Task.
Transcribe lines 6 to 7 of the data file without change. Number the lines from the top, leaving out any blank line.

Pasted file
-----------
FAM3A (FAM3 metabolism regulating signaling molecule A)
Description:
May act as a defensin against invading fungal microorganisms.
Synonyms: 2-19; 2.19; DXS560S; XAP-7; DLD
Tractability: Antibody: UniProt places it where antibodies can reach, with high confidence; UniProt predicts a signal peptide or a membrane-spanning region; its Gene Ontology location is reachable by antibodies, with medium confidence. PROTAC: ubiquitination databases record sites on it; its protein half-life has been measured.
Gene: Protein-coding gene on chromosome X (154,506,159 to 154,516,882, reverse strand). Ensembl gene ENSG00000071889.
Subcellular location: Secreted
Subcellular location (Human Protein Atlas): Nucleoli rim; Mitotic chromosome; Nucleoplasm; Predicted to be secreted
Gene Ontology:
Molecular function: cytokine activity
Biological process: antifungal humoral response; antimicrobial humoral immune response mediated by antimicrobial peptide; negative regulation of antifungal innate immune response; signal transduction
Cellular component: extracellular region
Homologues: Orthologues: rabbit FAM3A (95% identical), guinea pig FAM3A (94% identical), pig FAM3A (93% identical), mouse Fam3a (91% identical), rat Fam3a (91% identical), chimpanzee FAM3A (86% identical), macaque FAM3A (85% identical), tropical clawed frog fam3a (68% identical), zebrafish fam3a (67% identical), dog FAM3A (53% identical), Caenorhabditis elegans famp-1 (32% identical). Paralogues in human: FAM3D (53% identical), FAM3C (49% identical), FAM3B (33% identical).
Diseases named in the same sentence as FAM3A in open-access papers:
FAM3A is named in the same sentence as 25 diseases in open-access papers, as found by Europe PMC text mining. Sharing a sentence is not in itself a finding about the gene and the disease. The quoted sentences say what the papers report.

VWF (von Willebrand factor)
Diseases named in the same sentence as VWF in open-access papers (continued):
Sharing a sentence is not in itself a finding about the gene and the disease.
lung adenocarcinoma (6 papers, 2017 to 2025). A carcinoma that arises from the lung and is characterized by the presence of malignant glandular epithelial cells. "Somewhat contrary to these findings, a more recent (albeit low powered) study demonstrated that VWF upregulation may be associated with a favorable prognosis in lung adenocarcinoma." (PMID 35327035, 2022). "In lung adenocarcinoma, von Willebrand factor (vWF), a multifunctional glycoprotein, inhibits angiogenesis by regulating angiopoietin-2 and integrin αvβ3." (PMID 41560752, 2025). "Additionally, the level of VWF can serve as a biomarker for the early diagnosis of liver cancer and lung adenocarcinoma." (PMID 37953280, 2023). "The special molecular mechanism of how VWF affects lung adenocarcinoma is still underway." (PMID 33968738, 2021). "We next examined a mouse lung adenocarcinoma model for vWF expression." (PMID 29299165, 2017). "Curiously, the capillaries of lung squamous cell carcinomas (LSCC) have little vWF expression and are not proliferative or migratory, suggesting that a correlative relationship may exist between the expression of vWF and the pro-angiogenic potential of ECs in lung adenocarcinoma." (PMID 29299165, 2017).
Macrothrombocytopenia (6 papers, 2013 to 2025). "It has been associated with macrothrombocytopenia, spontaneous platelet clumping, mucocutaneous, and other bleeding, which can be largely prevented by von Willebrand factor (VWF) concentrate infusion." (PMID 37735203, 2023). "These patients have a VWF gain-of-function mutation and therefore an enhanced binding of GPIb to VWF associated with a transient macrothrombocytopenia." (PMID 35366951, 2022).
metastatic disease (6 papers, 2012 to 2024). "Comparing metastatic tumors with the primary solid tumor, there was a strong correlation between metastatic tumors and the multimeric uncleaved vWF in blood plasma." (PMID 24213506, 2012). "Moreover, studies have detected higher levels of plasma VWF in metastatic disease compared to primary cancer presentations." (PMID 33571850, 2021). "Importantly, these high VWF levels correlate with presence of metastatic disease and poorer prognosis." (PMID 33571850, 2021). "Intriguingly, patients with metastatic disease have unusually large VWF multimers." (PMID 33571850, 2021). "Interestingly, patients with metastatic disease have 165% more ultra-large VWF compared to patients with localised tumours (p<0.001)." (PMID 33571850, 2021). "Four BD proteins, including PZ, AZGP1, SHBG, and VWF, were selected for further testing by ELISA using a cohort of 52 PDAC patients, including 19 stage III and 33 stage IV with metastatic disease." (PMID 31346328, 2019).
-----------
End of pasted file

Gene: Protein-coding gene on chromosome X (154,506,159 to 154,516,882, reverse strand). Ensembl gene ENSG00000071889.
Subcellular location: Secreted